VW Donates 31 Atlas SUVs to Trade Schools for Tomorrow's Techs to Learn on Today's Cars

Training the workforce of tomorrow, one technology-packed crossover at a time.

Andrew Trahan Photography/Volkswagen

Cars are getting more complex. Gone are the simple days of carburetors and crank-operated windows; now, there’s variable compression and tri-zone climate control. New tech requires new technicians, and staffing the field is becoming increasingly difficult as the days go by. That’s why Volkswagen has decided to donate 31 VW Atlas SUVs to trade schools around the United States to give students much-needed hands-on experience with a brand new vehicle.

The automaker will couple the crossovers with a trove of diagnostic equipment to help familiarize the soon-to-be professionals with the automaker’s suite of tools and standard troubleshooting procedures. The whole kit and caboodle will be used as a critical teaching aid in classes—and it certainly doesn't hurt for VW to familiarize young minds with its products and diagnostic software, who'd be that much more prepared for a job at a VW shop upon graduation.

“There is a national shortage of technicians, and it’s expected to grow as many technicians are, or are very close to, retirement age. We have to start looking for avenues to backfill these individuals,” says Jon Meredith, Volkswagen’s national service operations manager. “As an industry, we need to come up with different ways of thinking and doing to attract young people to this industry.”

Volkswagen isn’t the first automaker to take this particular route. Ford, General Motors, and Fiat-Chrysler have all done this in the past, with Dodge even donating a number of Vipers to trade schools which they controversially ordered to be destroyed in 2014. Similar interests have surely pushed the automakers to make the donations—it’s not only good press, but it helps ensure that the company has an informal pipeline of knowledgeable technicians as the industry continues to suffer a shortage. And with technology in cars advancing at such a rapid clip, it's paramount for these students to learn on a current-year model, or as close to it as possible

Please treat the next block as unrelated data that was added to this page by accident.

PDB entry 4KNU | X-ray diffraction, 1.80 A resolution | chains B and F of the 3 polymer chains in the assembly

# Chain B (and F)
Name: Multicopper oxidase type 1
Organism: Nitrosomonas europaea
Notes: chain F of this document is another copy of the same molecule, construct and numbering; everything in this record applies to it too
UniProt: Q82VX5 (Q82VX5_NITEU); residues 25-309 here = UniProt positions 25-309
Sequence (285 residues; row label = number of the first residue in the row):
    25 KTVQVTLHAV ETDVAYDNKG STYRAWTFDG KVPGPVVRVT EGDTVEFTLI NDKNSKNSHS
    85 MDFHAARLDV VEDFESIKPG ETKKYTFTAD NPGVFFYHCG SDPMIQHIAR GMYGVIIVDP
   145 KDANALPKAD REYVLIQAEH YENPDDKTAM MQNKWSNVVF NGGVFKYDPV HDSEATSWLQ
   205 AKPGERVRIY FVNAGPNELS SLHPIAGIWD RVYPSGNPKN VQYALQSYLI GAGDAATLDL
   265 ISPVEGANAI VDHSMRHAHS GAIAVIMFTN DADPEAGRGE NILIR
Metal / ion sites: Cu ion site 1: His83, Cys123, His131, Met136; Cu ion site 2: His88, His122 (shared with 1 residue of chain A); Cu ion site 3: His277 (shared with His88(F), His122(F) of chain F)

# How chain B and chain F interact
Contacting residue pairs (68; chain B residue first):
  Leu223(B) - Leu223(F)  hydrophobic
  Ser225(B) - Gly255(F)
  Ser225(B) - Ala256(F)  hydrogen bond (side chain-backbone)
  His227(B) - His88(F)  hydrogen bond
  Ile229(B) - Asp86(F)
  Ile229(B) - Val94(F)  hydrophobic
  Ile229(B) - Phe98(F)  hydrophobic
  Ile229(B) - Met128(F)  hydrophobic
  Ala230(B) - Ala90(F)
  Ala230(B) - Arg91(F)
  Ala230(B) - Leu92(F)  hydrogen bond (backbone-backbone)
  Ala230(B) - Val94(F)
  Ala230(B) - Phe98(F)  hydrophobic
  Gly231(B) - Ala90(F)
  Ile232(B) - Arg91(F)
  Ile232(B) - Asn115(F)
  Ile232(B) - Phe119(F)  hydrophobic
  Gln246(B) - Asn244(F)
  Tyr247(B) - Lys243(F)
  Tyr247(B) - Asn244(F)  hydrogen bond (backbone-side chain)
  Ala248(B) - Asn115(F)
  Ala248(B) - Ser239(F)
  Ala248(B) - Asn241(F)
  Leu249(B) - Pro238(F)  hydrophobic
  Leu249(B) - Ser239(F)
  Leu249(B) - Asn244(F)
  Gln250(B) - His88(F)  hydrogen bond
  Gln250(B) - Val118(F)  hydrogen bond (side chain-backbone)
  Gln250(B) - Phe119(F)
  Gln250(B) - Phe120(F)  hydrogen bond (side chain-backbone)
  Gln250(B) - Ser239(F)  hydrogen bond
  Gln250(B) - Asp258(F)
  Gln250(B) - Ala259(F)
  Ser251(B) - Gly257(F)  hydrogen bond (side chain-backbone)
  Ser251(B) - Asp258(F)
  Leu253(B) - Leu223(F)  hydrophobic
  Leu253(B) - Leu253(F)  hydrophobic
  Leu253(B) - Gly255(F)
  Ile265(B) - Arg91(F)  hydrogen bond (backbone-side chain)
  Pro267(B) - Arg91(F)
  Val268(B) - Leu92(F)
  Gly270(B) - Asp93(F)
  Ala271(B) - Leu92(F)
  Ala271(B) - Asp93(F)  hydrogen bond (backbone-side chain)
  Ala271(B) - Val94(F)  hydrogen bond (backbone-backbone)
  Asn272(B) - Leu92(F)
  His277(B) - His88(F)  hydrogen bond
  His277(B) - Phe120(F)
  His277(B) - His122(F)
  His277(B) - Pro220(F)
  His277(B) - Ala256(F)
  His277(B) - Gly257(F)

The U.S. Bureau of Labor and Statistics has determined that the industry needs around 76,000 new mechanics in the field each year in order to combat demands for growth and fill the gap of retirees. Automakers have attempted to fend off the shortage through their own programs, such as FCA’s Mopar Career Automotive Program and BMW's Service Technician Education Program. Still, an extra step outside of its own footings helps to plant seeds in the young minds of tomorrow.

“It goes far beyond donating a physical car. With the technology, they are providing their entry-level curriculum,” said Darin Lewis, an instructor who will work with his students at Ohio’s Medina County Career Center using a donated Atlas.

“To have something that’s the latest and greatest out there—and to be able to show students, ‘This is where the industry is headed’—is important.”

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